Before You Were Born and After You’ll Die: True Detective in Context

True Detective is a wrestle over time. As such, it fits into a southern American tradition, centred around William Faulkner, that attempted to understand the relationship between the South and varying perceptions of time. In Faulkner’s The Sound and the Fury, Quentin Compson, sitting in his room at Harvard, reflects on his Southern past.

By Joe Sykes

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Sexts before Texting: Putting Pen to Vagina in Women’s Fiction

Sometimes I imagine Toni Morrison and Doris Lessing sitting at their desks writing. I think myself into their foreheads – that space at the front of the mind where images feel like they are held. In that space I see vaginas: deep and dark and soft vortexes. Lessing and Morrison inscribe these vaginas into their work, aligning their narratives to elliptical, uncertain forms.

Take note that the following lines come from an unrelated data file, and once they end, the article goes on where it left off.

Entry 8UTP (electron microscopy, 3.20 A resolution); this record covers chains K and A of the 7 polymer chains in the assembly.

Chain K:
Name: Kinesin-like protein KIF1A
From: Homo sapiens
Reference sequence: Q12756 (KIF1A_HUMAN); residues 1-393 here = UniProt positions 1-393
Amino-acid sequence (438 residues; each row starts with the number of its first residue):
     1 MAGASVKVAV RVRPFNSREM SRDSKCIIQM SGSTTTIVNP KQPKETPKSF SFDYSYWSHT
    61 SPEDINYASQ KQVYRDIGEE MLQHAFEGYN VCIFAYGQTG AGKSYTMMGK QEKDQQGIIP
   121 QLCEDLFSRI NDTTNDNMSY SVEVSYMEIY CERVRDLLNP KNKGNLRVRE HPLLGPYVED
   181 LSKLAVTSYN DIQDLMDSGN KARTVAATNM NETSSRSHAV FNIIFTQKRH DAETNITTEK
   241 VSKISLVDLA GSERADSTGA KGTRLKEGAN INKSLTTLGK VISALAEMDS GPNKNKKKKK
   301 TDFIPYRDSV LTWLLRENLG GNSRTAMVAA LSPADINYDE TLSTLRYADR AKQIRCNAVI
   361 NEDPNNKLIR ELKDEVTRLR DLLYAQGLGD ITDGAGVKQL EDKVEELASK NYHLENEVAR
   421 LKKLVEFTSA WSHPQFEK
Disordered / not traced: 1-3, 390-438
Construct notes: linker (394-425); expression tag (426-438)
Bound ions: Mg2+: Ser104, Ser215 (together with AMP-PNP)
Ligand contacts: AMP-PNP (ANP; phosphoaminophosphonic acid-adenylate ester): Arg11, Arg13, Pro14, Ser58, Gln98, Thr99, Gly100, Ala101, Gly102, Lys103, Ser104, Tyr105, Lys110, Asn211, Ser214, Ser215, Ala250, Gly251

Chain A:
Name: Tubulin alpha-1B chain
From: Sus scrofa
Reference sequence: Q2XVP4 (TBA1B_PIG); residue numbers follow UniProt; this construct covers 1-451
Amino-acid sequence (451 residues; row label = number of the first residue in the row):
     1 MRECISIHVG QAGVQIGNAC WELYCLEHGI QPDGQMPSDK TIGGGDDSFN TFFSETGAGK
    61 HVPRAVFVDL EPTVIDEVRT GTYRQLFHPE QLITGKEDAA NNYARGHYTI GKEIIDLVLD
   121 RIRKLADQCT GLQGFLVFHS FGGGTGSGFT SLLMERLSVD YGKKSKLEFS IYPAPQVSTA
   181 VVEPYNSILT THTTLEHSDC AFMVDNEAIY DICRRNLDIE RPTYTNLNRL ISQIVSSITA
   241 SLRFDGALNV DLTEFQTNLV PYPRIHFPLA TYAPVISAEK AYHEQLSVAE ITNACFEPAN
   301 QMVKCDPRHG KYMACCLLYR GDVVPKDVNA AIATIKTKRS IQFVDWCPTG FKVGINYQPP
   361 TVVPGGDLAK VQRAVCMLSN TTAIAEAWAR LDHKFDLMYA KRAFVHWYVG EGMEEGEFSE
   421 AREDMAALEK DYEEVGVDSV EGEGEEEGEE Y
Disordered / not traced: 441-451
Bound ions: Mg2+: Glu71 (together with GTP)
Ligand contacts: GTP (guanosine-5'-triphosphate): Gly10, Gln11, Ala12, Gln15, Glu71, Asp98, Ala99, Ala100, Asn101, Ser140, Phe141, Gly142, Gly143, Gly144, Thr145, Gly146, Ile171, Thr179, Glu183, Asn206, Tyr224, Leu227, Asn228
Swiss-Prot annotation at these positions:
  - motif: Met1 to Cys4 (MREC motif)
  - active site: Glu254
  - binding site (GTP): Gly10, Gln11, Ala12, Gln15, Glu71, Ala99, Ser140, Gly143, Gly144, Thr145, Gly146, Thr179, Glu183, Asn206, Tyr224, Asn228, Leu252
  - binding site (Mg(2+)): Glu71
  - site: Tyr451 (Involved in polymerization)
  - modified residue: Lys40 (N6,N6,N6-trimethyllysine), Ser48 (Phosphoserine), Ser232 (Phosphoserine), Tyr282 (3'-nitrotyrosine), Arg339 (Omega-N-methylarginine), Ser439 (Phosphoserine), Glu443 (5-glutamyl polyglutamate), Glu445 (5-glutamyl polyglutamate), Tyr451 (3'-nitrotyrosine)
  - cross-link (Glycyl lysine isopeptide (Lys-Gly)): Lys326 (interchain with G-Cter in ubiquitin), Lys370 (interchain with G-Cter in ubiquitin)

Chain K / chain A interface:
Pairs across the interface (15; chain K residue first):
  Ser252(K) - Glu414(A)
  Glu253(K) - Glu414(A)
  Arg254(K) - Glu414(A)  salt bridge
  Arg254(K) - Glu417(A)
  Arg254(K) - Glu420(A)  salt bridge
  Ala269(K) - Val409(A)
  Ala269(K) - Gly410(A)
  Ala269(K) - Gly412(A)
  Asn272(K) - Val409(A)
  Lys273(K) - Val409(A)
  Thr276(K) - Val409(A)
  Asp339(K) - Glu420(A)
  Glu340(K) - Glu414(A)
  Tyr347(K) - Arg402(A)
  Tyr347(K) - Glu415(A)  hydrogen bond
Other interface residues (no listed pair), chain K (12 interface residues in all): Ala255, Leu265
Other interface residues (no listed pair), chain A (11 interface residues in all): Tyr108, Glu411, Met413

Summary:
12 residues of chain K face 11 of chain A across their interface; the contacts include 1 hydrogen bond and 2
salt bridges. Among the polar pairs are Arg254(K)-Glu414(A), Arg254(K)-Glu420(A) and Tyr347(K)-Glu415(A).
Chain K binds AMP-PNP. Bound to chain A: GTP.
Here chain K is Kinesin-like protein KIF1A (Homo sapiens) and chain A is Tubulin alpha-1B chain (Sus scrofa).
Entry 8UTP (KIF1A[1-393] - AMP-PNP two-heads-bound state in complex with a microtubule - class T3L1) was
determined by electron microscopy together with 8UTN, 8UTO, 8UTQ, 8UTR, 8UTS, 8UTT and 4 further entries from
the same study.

Philip Roth to F. Scott Fitzgerald: Why We Will Never be Happy

Reading the work of the popular philosopher, Alain de Botton, has made it all too apparent to me that we will all be unhappy until the day we die. And, indeed, that disappointment is the one inevitable fact of our existence due to the way the process of longing is hard wired into our psyche. At the moment when we should be happiest we experience the terror of having to acknowledge our own immense satisfaction and the burden that brings.

By Mark P. Smith